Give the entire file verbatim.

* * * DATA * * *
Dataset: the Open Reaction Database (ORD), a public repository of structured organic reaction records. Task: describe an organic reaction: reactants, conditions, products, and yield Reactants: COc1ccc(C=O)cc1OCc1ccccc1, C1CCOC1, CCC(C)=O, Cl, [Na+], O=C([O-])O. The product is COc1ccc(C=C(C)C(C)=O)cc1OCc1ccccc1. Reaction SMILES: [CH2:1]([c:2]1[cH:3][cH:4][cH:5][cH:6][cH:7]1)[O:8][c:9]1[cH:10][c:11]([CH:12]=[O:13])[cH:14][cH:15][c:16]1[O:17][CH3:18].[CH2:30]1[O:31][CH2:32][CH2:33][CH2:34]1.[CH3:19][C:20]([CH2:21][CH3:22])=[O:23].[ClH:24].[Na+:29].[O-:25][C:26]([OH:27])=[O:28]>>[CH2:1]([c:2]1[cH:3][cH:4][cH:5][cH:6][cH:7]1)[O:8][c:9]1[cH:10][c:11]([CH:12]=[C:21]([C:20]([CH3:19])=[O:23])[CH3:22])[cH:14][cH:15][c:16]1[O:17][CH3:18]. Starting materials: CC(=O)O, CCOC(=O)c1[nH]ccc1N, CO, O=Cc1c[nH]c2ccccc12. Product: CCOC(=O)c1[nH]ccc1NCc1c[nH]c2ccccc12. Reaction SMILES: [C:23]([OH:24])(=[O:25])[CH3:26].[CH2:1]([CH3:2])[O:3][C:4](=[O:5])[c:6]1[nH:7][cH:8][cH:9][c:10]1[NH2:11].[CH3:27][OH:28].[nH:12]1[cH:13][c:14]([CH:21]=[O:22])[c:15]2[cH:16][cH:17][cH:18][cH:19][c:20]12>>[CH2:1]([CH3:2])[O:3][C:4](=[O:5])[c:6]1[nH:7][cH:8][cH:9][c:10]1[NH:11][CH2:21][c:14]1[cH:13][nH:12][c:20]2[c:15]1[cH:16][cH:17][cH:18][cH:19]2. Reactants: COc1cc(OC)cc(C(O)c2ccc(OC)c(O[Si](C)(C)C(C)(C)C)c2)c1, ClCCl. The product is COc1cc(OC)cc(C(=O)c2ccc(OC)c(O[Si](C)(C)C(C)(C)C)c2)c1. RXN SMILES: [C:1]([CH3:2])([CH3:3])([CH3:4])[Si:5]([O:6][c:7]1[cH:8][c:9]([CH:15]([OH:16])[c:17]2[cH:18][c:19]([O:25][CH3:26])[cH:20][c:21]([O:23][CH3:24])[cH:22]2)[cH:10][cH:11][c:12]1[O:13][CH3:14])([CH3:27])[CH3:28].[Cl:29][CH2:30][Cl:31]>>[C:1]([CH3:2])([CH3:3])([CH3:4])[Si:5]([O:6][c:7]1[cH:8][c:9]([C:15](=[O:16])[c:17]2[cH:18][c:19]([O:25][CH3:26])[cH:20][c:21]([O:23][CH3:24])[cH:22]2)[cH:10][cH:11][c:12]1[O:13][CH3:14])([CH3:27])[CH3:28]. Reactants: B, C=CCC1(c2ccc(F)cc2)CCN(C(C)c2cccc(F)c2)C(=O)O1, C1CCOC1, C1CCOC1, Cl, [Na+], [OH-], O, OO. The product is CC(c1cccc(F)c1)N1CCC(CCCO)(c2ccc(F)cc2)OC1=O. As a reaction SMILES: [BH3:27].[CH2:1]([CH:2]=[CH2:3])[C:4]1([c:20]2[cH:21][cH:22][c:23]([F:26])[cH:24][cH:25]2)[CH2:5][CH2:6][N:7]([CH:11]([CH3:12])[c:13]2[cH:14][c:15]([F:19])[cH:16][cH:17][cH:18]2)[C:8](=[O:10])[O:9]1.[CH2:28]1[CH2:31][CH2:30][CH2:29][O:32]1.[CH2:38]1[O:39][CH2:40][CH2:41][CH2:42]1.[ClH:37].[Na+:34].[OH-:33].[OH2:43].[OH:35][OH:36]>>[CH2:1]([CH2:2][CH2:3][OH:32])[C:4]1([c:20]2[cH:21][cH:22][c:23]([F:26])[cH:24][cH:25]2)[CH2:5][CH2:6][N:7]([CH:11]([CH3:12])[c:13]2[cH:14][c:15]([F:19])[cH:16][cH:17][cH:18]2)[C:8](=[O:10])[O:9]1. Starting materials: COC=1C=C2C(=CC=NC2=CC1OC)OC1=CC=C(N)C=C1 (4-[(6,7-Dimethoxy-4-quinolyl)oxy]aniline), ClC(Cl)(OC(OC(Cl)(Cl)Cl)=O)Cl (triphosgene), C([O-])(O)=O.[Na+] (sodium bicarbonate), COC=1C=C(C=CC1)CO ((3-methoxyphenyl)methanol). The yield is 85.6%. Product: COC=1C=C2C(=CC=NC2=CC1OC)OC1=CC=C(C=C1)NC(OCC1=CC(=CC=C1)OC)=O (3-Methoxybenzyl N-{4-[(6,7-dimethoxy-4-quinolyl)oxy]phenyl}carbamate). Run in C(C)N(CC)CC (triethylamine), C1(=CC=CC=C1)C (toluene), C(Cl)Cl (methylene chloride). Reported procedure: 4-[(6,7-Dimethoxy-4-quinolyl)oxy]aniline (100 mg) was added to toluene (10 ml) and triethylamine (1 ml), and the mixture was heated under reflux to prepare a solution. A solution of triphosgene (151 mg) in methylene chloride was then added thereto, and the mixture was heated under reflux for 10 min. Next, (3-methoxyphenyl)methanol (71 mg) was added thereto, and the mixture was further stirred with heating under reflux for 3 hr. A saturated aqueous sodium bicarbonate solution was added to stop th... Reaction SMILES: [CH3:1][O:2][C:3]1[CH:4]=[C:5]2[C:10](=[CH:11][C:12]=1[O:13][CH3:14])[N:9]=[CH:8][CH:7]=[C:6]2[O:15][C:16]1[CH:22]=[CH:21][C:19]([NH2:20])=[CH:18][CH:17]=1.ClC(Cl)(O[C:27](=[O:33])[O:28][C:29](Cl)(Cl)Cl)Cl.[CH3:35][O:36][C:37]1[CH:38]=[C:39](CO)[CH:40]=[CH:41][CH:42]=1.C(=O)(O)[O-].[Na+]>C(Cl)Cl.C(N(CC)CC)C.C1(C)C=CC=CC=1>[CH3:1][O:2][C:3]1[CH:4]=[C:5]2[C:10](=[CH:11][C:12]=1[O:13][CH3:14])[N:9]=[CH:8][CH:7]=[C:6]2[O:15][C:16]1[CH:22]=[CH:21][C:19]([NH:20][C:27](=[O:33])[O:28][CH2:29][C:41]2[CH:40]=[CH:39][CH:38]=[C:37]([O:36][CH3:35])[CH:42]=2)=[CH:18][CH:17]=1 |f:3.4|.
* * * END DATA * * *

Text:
Dataset: the Open Reaction Database (ORD), a public repository of structured organic reaction records. Task: describe an organic reaction: reactants, conditions, products, and yield Reactants: COc1ccc(C=O)cc1OCc1ccccc1, C1CCOC1, CCC(C)=O, Cl, [Na+], O=C([O-])O. The product is COc1ccc(C=C(C)C(C)=O)cc1OCc1ccccc1. Reaction SMILES: [CH2:1]([c:2]1[cH:3][cH:4][cH:5][cH:6][cH:7]1)[O:8][c:9]1[cH:10][c:11]([CH:12]=[O:13])[cH:14][cH:15][c:16]1[O:17][CH3:18].[CH2:30]1[O:31][CH2:32][CH2:33][CH2:34]1.[CH3:19][C:20]([CH2:21][CH3:22])=[O:23].[ClH:24].[Na+:29].[O-:25][C:26]([OH:27])=[O:28]>>[CH2:1]([c:2]1[cH:3][cH:4][cH:5][cH:6][cH:7]1)[O:8][c:9]1[cH:10][c:11]([CH:12]=[C:21]([C:20]([CH3:19])=[O:23])[CH3:22])[cH:14][cH:15][c:16]1[O:17][CH3:18]. Starting materials: CC(=O)O, CCOC(=O)c1[nH]ccc1N, CO, O=Cc1c[nH]c2ccccc12. Product: CCOC(=O)c1[nH]ccc1NCc1c[nH]c2ccccc12. Reaction SMILES: [C:23]([OH:24])(=[O:25])[CH3:26].[CH2:1]([CH3:2])[O:3][C:4](=[O:5])[c:6]1[nH:7][cH:8][cH:9][c:10]1[NH2:11].[CH3:27][OH:28].[nH:12]1[cH:13][c:14]([CH:21]=[O:22])[c:15]2[cH:16][cH:17][cH:18][cH:19][c:20]12>>[CH2:1]([CH3:2])[O:3][C:4](=[O:5])[c:6]1[nH:7][cH:8][cH:9][c:10]1[NH:11][CH2:21][c:14]1[cH:13][nH:12][c:20]2[c:15]1[cH:16][cH:17][cH:18][cH:19]2. Reactants: COc1cc(OC)cc(C(O)c2ccc(OC)c(O[Si](C)(C)C(C)(C)C)c2)c1, ClCCl. The product is COc1cc(OC)cc(C(=O)c2ccc(OC)c(O[Si](C)(C)C(C)(C)C)c2)c1. RXN SMILES: [C:1]([CH3:2])([CH3:3])([CH3:4])[Si:5]([O:6][c:7]1[cH:8][c:9]([CH:15]([OH:16])[c:17]2[cH:18][c:19]([O:25][CH3:26])[cH:20][c:21]([O:23][CH3:24])[cH:22]2)[cH:10][cH:11][c:12]1[O:13][CH3:14])([CH3:27])[CH3:28].[Cl:29][CH2:30][Cl:31]>>[C:1]([CH3:2])([CH3:3])([CH3:4])[Si:5]([O:6][c:7]1[cH:8][c:9]([C:15](=[O:16])[c:17]2[cH:18][c:19]([O:25][CH3:26])[cH:20][c:21]([O:23][CH3:24])[cH:22]2)[cH:10][cH:11][c:12]1[O:13][CH3:14])([CH3:27])[CH3:28]. Reactants: B, C=CCC1(c2ccc(F)cc2)CCN(C(C)c2cccc(F)c2)C(=O)O1, C1CCOC1, C1CCOC1, Cl, [Na+], [OH-], O, OO. The product is CC(c1cccc(F)c1)N1CCC(CCCO)(c2ccc(F)cc2)OC1=O. As a reaction SMILES: [BH3:27].[CH2:1]([CH:2]=[CH2:3])[C:4]1([c:20]2[cH:21][cH:22][c:23]([F:26])[cH:24][cH:25]2)[CH2:5][CH2:6][N:7]([CH:11]([CH3:12])[c:13]2[cH:14][c:15]([F:19])[cH:16][cH:17][cH:18]2)[C:8](=[O:10])[O:9]1.[CH2:28]1[CH2:31][CH2:30][CH2:29][O:32]1.[CH2:38]1[O:39][CH2:40][CH2:41][CH2:42]1.[ClH:37].[Na+:34].[OH-:33].[OH2:43].[OH:35][OH:36]>>[CH2:1]([CH2:2][CH2:3][OH:32])[C:4]1([c:20]2[cH:21][cH:22][c:23]([F:26])[cH:24][cH:25]2)[CH2:5][CH2:6][N:7]([CH:11]([CH3:12])[c:13]2[cH:14][c:15]([F:19])[cH:16][cH:17][cH:18]2)[C:8](=[O:10])[O:9]1. Starting materials: COC=1C=C2C(=CC=NC2=CC1OC)OC1=CC=C(N)C=C1 (4-[(6,7-Dimethoxy-4-quinolyl)oxy]aniline), ClC(Cl)(OC(OC(Cl)(Cl)Cl)=O)Cl (triphosgene), C([O-])(O)=O.[Na+] (sodium bicarbonate), COC=1C=C(C=CC1)CO ((3-methoxyphenyl)methanol). The yield is 85.6%. Product: COC=1C=C2C(=CC=NC2=CC1OC)OC1=CC=C(C=C1)NC(OCC1=CC(=CC=C1)OC)=O (3-Methoxybenzyl N-{4-[(6,7-dimethoxy-4-quinolyl)oxy]phenyl}carbamate). Run in C(C)N(CC)CC (triethylamine), C1(=CC=CC=C1)C (toluene), C(Cl)Cl (methylene chloride). Reported procedure: 4-[(6,7-Dimethoxy-4-quinolyl)oxy]aniline (100 mg) was added to toluene (10 ml) and triethylamine (1 ml), and the mixture was heated under reflux to prepare a solution. A solution of triphosgene (151 mg) in methylene chloride was then added thereto, and the mixture was heated under reflux for 10 min. Next, (3-methoxyphenyl)methanol (71 mg) was added thereto, and the mixture was further stirred with heating under reflux for 3 hr. A saturated aqueous sodium bicarbonate solution was added to stop th... Reaction SMILES: [CH3:1][O:2][C:3]1[CH:4]=[C:5]2[C:10](=[CH:11][C:12]=1[O:13][CH3:14])[N:9]=[CH:8][CH:7]=[C:6]2[O:15][C:16]1[CH:22]=[CH:21][C:19]([NH2:20])=[CH:18][CH:17]=1.ClC(Cl)(O[C:27](=[O:33])[O:28][C:29](Cl)(Cl)Cl)Cl.[CH3:35][O:36][C:37]1[CH:38]=[C:39](CO)[CH:40]=[CH:41][CH:42]=1.C(=O)(O)[O-].[Na+]>C(Cl)Cl.C(N(CC)CC)C.C1(C)C=CC=CC=1>[CH3:1][O:2][C:3]1[CH:4]=[C:5]2[C:10](=[CH:11][C:12]=1[O:13][CH3:14])[N:9]=[CH:8][CH:7]=[C:6]2[O:15][C:16]1[CH:22]=[CH:21][C:19]([NH:20][C:27](=[O:33])[O:28][CH2:29][C:41]2[CH:40]=[CH:39][CH:38]=[C:37]([O:36][CH3:35])[CH:42]=2)=[CH:18][CH:17]=1 |f:3.4|.